In any case, Mrs. Franklin left behind a great body of work that will likely remain beloved for generations to come, which is an enviable legacy. May she rest in peace.

 

On the Oscars

Accelerating its journey to complete irrelevance, the Academy Awards announced that it plans to add a category for ‘Best Popular Film’ (there’s a fairly credible suspicion that this is mostly a way to give an award to Black Panther, which…let’s not get into that).

I’ve long since stopped caring about the Oscars, but I wanted to address this a little.

It seems like everyone has problems with this, though from different directions. According to BBC, some people are complaining that it degrades the Academy Awards into a popularity contest, which is rather funny considering what the Oscars already are, while others complain that it will be a dumping ground for worthy films that people actually watched while allowing the more prestigious Best Picture award to continue going to movies people have already forgotten.

Here’s my problem: splitting ‘Best Picture’ and ‘Best Popular Film’ creates two separate categories of cinema: the ‘important’ films and the lesser ‘popular’ films (because if you distinguish from Best Picture – a designation that includes all films – and Best Popular Film – which includes a limited subset of that, you are very clearly implying the latter is a separate and lesser category).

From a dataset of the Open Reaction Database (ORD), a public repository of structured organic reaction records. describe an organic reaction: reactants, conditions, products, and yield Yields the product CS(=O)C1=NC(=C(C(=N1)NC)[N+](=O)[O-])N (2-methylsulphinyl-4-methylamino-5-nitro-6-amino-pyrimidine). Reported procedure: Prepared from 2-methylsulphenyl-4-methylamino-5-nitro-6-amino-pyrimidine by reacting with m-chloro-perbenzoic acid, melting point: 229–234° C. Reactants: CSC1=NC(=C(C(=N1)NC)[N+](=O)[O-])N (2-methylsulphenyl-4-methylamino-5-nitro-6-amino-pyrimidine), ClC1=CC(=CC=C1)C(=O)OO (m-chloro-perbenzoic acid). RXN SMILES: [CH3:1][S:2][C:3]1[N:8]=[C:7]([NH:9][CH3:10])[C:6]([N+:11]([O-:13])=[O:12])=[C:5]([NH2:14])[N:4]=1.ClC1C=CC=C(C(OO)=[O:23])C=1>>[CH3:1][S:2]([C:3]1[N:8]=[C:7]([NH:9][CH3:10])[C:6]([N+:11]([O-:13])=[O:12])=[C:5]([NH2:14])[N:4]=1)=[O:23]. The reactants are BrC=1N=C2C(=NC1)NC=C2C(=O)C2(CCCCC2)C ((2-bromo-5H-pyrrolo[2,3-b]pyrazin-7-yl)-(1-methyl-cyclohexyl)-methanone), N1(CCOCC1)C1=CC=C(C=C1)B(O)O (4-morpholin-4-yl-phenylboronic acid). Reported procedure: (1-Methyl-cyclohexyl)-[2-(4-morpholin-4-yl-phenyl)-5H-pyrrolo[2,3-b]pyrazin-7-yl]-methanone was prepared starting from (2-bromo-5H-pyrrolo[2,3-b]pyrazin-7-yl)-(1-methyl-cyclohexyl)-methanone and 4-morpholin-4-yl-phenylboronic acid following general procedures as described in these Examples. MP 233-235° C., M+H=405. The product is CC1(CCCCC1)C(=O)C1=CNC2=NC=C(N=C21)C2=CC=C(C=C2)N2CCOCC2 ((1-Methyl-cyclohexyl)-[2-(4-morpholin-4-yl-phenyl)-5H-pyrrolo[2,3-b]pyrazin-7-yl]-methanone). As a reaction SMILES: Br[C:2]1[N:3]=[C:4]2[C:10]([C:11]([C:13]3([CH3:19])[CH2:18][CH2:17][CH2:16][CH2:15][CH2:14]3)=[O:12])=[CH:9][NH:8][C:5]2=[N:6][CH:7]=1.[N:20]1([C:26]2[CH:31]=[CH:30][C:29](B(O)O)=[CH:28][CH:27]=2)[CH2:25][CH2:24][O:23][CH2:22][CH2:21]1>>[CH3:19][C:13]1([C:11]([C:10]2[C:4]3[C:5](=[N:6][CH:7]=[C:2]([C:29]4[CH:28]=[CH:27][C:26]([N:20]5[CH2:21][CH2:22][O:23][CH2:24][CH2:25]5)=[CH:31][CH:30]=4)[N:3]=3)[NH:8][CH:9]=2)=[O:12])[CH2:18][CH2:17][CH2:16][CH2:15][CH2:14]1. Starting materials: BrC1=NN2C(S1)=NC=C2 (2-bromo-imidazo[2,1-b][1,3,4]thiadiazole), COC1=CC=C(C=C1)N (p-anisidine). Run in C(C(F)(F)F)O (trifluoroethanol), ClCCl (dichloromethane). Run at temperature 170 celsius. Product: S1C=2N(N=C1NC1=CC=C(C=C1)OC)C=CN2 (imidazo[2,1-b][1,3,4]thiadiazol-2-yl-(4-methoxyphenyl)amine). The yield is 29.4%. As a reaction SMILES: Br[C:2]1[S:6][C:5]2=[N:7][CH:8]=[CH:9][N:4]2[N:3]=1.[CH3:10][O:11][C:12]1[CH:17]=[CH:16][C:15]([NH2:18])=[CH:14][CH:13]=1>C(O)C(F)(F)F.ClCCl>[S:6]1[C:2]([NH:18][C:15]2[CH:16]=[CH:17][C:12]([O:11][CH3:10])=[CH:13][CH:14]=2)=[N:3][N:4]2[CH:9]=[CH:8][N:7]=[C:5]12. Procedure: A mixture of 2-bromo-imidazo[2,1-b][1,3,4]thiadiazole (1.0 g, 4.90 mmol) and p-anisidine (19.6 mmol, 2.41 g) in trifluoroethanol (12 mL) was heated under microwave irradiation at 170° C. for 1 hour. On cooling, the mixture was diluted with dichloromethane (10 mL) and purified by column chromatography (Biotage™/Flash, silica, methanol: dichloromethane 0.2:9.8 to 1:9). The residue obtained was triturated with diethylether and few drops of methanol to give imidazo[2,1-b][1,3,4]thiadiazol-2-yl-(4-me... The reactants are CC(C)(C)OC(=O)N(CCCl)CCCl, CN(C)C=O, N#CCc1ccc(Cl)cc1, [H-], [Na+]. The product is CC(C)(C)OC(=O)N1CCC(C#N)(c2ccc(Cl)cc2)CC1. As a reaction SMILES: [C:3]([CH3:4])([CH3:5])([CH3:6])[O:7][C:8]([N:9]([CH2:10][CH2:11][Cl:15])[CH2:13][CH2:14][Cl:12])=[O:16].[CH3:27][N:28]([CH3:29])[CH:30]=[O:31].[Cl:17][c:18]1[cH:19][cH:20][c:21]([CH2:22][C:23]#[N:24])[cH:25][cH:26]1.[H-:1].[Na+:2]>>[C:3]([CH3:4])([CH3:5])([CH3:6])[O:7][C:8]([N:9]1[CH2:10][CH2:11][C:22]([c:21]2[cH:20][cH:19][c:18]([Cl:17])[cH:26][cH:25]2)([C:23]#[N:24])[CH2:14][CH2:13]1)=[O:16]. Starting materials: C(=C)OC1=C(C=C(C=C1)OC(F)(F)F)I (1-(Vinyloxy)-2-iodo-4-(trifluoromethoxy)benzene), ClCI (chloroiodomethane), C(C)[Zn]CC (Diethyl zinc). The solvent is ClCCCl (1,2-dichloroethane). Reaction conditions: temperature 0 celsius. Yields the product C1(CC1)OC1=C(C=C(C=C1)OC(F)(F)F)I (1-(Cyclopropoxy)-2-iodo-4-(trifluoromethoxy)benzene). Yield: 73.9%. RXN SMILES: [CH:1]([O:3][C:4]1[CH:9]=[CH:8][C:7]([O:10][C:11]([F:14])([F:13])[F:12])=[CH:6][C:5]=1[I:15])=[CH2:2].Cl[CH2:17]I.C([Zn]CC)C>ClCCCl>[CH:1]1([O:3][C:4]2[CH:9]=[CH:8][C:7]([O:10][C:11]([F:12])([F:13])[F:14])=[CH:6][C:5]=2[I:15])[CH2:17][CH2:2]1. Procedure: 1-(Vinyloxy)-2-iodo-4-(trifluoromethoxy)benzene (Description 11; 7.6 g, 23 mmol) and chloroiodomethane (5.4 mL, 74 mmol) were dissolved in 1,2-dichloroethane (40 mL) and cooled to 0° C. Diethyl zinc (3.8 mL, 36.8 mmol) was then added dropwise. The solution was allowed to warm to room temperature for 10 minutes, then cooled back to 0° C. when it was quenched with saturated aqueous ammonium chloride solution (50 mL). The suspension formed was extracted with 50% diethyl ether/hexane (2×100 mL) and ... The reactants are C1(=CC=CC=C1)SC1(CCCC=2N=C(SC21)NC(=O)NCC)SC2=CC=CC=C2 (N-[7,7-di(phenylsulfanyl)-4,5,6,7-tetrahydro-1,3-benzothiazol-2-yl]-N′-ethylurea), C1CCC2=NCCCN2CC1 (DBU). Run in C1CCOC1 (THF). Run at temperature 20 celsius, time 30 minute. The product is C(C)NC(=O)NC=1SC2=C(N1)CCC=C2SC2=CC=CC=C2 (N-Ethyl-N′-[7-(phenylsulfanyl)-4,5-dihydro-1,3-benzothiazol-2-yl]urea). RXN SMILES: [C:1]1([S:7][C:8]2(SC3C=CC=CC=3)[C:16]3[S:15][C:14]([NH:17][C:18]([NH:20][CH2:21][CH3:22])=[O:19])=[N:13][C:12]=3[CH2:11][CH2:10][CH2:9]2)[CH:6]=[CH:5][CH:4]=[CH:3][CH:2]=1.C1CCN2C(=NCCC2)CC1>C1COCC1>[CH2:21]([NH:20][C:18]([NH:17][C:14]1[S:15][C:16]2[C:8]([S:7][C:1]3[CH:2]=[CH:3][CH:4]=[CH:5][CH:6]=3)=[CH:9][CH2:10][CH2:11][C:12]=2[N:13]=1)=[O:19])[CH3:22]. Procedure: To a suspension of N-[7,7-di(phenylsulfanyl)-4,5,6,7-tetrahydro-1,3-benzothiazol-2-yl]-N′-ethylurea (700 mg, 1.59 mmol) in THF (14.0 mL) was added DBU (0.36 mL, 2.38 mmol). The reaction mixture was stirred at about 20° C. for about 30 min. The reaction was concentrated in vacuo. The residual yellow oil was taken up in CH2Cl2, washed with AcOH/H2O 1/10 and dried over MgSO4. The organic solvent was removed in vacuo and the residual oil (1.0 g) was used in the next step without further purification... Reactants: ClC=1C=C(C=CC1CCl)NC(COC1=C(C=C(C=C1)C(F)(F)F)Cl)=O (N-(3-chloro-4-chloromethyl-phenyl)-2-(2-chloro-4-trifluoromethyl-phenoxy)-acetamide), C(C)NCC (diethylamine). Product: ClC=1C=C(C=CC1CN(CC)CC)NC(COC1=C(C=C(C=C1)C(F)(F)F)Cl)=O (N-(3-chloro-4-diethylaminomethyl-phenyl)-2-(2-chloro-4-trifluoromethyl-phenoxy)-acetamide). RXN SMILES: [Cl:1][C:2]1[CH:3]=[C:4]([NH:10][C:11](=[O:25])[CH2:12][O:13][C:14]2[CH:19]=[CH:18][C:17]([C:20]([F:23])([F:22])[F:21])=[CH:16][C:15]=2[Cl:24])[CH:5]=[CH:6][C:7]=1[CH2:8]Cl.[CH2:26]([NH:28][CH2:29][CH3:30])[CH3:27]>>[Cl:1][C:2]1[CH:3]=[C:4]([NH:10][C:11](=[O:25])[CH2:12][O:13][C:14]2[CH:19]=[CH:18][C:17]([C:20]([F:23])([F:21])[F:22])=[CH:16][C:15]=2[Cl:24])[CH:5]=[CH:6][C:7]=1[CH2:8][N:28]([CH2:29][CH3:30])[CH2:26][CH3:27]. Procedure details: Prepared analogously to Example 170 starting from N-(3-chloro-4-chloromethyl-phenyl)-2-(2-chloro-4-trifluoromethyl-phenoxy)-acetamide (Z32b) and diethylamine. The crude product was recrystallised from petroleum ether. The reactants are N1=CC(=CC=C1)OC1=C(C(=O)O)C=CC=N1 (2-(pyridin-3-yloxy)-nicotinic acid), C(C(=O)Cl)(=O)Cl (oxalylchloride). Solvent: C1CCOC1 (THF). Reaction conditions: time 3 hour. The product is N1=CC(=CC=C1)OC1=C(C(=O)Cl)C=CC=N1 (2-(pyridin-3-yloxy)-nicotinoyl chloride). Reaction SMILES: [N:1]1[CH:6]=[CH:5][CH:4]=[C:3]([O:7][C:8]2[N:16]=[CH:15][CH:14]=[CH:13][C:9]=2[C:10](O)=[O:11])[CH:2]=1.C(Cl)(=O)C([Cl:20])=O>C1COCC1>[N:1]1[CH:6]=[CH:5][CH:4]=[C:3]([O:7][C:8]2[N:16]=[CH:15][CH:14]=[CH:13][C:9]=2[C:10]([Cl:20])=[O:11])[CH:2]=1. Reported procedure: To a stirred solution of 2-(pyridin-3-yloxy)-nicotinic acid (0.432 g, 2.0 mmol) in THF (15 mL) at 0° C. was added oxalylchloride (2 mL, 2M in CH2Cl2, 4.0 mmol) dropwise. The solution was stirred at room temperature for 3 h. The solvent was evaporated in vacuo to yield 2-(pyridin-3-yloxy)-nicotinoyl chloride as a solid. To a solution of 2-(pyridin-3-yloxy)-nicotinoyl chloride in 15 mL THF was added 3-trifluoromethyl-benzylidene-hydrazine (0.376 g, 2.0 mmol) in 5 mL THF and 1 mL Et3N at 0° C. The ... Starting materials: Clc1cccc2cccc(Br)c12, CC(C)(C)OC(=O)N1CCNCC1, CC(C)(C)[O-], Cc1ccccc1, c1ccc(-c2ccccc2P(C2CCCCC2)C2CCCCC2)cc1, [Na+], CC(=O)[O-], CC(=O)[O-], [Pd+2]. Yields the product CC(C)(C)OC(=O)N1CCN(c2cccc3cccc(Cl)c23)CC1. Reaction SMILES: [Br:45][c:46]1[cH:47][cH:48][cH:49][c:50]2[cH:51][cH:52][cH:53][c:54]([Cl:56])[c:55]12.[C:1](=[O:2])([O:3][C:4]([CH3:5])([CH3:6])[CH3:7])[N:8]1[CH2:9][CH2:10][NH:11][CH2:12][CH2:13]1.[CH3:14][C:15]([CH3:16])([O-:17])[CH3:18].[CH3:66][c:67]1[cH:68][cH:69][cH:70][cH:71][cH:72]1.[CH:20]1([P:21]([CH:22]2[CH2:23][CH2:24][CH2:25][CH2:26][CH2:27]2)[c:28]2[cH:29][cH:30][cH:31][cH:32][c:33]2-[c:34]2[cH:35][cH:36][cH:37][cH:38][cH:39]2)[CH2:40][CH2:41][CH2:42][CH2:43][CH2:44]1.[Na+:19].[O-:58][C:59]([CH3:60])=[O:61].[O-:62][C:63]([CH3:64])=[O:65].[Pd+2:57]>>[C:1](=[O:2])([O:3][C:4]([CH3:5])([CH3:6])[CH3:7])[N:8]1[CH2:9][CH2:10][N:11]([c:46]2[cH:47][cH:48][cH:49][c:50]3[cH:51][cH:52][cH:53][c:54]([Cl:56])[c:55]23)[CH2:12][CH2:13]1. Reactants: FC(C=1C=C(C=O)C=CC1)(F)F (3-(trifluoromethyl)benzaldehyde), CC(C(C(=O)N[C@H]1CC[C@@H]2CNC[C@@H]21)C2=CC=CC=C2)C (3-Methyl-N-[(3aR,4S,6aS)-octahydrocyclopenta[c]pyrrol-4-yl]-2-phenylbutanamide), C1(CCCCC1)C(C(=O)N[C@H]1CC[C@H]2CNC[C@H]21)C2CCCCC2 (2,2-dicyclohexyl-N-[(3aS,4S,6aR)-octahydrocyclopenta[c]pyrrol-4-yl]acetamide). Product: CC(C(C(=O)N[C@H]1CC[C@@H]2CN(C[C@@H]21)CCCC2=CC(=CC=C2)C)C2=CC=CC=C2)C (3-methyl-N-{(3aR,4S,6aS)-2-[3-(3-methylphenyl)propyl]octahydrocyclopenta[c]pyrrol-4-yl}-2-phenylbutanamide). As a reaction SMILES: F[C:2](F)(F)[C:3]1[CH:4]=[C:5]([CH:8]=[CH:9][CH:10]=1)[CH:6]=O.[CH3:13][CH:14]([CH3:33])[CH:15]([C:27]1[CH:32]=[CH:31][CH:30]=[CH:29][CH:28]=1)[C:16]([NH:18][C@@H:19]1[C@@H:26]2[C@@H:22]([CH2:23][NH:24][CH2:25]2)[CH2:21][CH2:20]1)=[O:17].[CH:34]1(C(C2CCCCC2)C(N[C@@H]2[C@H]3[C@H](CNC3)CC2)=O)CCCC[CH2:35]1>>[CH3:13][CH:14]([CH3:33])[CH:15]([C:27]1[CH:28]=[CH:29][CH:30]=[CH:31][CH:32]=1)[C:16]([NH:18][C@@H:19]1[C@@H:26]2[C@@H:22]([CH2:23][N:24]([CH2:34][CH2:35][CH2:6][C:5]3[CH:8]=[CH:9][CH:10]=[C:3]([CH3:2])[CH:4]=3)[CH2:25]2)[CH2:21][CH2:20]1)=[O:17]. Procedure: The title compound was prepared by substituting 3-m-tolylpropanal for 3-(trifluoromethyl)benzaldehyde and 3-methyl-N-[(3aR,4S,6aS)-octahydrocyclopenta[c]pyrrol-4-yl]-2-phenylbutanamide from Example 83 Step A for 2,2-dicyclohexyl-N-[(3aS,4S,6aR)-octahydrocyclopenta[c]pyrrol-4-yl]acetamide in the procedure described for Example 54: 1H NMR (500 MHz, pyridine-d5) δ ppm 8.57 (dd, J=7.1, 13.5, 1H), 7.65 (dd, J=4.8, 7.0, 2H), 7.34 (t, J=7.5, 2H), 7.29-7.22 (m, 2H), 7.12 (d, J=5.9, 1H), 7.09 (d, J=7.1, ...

One of the major problems with the Oscars is that they have been growing increasingly elitist, self-congratulatory, and hyper-focused on agendas. A look at recent Best Picture nominees shows a heavy leaning towards smaller, unpopular films that push issues from a perspective favored by the political and social climate in Hollywood – race, sexuality, Left-wing politics, and so on. Examples of agenda-driven films (listing only the winners that I personally know obviously and clearly fit one of the categories) from recent years include winners The Shape of Water, Moonlight, Twelve Years a Slave, Spotlight, and The Hurt Locker, as well as nominees Call Me By Your Name, Get Out, Fences, Hidden Figures, Bridge of Spies, Imitation Game, Selma, The Wolf of Wall Street, Django Unchained, The Help, The Kids Are All Right, Avatar, Milk, and Frost/Nixon. Again, that is limiting it only to films that of my own knowledge push one of the above listed agendas, limited to Best Picture Nominees of the past ten years. I imagine that a more thorough examination than I’ve made would make the pattern far stronger. This, by the way, is not to say anything about the quality of the films themselves, nor is it to say there are no honorable exceptions, such as 2010 winner The King’s Speech. merely that this is a strong pattern in the Academy’s nominations in recent years.